“I also said that if you’re going out with a boy, I want to meet him first.” Neither the older woman’s tone nor her posture left any room for disagreement. Turning her head, she called, “James!” Definitely the sort of “disagreement” they would have.
Alex let out a deep sigh. Getting up the nerve to ask a boy out had been a big deal for her— who knew if he’d still want to go once her mother got through with him? Next time I’m climbing out a window…. “Come on, Mom. I’m sixteen. Don’t you think—” Before she could finish the sentence, her father’s voice rang out.
Her eyes brimmed over. This wasn’t real.
“Yes, honey?” he said as he descended the stairs. Coming to a stop next to his wife, he wrapped an arm around her waist. The hint of a frown touched his lips as he glanced at Alex. “Everything all right?”
“Dad,” Alex said, letting the words tumble out of her mouth without even stopping for breath. “I’m supposed to go to a movie with Zach tonight and it’s probably the only date I’ll have in my life ever and Mom’s determined to ruin it and—”
Her father laughed, holding up one hand in a “stop” gesture. “That’s a little melodramatic, don’t you think, sweetie? We just want to meet this Zach; that’s all. We’re curious. Are you afraid we won’t approve?”
Well, given that Mom barely approves of me most of the time…. Alex knew better than to say that. “No.”
“Then open the door,” her father said. “Let’s meet him.”
Holding back a sigh, Alex turned and reached for the doorknob….
This was her fantasy. Real life was… complicated.

Thursday, 3:32 p.m.
Alex Cronlord

“You’re still here?
The contralto voice brought Alex out of her thoughts. She was standing in her childhood home all right, but unlike in her daydream, the front door had a deadbolt on it. The windows were boarded over, too. And the stinging sensation in her left arm reminded her of the injection she’d gotten just hours before.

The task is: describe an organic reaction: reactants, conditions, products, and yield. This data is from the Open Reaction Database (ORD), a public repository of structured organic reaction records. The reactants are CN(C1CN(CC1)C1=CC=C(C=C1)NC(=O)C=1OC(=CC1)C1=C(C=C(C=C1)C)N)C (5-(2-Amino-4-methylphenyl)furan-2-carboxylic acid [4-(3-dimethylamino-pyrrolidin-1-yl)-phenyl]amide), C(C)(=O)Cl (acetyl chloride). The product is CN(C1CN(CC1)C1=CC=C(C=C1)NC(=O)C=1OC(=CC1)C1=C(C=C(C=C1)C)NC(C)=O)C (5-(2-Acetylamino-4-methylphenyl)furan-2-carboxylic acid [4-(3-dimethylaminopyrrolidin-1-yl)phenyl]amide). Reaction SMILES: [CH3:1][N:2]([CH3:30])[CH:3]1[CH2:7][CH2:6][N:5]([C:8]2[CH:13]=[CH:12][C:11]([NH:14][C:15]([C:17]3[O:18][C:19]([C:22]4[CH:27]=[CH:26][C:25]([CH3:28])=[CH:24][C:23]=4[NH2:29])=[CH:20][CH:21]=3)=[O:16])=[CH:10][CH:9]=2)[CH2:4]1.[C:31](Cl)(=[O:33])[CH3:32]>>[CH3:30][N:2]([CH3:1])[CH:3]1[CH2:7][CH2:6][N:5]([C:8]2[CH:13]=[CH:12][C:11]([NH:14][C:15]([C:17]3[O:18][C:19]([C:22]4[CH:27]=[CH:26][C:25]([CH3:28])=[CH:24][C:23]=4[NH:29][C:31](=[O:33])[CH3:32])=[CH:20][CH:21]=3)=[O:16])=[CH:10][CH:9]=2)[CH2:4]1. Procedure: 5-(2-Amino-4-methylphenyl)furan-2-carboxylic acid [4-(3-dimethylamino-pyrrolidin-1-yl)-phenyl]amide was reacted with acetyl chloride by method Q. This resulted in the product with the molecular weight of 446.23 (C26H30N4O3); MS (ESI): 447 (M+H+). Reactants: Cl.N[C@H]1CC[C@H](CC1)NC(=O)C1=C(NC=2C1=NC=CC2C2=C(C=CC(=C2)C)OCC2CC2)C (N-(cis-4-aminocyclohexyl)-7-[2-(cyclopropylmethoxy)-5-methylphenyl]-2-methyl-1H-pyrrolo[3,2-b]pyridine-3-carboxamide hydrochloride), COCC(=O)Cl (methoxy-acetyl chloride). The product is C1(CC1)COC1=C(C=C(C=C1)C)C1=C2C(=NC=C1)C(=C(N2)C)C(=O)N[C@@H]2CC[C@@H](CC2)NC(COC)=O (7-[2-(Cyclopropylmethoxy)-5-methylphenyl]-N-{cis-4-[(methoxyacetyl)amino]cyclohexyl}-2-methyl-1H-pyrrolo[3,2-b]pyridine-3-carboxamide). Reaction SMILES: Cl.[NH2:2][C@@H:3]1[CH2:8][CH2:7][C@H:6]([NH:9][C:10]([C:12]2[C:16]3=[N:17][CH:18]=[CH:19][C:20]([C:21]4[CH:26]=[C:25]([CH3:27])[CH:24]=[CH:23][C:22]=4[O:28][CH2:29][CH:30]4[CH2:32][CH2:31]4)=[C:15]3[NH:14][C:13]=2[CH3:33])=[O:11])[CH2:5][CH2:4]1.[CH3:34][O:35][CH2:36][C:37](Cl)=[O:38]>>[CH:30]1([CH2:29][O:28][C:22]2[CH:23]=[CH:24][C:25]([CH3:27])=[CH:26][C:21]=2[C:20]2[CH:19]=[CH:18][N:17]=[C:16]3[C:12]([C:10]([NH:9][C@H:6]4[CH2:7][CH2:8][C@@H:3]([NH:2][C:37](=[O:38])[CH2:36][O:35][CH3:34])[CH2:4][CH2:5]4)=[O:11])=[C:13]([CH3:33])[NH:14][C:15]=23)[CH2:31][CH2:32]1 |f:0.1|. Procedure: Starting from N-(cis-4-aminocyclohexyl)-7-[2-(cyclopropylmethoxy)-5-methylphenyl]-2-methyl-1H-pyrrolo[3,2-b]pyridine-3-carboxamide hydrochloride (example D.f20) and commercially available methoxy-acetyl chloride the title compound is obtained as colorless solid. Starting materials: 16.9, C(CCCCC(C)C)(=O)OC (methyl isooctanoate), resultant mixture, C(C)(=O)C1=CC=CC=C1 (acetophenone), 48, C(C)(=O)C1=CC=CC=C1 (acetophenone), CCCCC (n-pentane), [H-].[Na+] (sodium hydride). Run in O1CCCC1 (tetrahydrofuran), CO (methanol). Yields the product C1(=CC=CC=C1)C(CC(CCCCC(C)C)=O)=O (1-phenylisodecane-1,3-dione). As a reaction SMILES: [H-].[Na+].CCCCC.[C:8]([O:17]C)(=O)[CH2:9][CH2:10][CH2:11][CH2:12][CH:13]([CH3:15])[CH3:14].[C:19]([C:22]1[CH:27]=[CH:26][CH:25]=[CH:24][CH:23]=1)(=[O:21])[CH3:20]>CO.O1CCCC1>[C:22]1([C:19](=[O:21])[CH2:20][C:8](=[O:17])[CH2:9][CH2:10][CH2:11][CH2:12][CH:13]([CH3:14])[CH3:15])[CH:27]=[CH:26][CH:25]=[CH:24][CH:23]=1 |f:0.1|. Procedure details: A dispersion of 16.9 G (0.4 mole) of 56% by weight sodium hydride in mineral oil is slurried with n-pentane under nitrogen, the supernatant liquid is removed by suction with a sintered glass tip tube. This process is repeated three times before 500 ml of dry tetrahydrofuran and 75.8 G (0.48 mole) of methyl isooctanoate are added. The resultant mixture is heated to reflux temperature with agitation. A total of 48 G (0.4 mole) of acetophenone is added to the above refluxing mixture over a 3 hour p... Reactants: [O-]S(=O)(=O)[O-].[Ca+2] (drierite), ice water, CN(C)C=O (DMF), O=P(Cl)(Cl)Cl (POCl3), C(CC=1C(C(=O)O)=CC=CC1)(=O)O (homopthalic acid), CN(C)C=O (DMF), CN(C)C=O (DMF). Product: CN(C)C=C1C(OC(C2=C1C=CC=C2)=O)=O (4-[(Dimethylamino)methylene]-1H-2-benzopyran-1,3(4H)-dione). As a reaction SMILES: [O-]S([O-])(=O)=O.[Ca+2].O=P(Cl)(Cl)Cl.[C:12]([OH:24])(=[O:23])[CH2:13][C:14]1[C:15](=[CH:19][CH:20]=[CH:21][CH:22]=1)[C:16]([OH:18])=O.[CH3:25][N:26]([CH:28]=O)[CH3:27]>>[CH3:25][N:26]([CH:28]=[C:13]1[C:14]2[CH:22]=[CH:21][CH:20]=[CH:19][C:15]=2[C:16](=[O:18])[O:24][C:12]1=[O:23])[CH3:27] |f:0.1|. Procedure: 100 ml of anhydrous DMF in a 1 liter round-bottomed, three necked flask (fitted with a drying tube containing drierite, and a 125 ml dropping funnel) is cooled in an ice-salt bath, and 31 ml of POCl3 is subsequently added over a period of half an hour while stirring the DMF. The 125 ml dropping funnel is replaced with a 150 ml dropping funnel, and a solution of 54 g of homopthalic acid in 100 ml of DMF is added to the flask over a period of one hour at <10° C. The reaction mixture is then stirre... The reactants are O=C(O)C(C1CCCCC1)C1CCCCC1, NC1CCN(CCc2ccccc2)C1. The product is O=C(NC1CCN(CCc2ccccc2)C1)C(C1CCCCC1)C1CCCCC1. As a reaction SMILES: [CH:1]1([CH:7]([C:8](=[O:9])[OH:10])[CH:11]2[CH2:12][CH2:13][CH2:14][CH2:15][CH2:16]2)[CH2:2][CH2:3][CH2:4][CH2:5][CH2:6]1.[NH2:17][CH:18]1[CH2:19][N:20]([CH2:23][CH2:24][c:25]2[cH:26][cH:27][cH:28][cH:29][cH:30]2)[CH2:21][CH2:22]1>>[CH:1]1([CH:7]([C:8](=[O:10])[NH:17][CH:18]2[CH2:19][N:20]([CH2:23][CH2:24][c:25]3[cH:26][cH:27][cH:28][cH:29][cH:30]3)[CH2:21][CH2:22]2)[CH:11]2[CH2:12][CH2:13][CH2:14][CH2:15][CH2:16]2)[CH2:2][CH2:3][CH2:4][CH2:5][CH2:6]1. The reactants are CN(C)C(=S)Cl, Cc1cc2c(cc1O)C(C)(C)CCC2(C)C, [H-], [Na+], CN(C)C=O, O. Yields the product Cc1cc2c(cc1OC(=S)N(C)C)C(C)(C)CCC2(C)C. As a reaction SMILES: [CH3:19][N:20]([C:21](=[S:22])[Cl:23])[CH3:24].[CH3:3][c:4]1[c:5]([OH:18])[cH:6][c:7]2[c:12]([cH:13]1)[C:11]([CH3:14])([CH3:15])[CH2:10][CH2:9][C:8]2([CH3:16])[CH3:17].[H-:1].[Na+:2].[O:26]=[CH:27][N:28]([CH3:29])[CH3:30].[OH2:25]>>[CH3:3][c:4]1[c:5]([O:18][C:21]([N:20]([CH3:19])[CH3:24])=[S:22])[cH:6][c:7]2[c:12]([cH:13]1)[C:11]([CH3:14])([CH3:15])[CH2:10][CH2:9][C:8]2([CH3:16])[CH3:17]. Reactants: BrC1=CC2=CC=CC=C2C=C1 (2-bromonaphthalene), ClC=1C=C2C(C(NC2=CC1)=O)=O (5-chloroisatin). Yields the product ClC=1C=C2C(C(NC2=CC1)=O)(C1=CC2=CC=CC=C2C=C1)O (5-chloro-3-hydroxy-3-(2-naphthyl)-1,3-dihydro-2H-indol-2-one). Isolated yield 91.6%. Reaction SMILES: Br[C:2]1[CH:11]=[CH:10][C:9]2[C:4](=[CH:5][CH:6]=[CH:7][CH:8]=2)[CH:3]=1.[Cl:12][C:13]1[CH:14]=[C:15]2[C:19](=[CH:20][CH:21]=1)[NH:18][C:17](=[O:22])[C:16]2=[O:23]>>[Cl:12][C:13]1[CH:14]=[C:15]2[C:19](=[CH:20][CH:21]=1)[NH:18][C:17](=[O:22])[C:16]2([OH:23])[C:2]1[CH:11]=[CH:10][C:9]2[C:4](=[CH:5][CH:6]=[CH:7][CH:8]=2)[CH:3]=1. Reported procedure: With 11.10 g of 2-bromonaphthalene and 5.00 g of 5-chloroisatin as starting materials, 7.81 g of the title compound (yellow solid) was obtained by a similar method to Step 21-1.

All the energy seemed to leave her body in an instant. She’d have given anything to live in that dreamworld for just a few seconds more. But you can’t. And it’s your own fault. Trying as hard as she could to look like nothing was wrong, Alex turned around. Her mother stood there, just as she’d imagined—but without her father. Holding back a sigh, she said, “Huh?”
“I’m surprised you’re still here. I thought you’d be eager to get back to James.”
Was that bitterness she heard in those last words? “I was just… thinking. That’s all.”
Her mother arched an eyebrow. “Oh? About what?”
Alex knew better than to tell her mother what was really on her mind. She could hear the older woman’s stern reply in her head: “What’s happened has happened. Your life is what it is. Don’t waste time on fantasies.”
“Nothing.” Without waiting for a reply, she turned, opened the door, and stepped through it.
Just like in her daydream, Zach Mason was waiting for her on the porch. But it wasn’t for a date. For some reason, the wiry young man always insisted on coming with her when she went to get an injection. Wish I knew why he does that. As always, his jet-black hair was tied back in a ponytail, and there was a hardness about him that belied the boyish innocence in his features.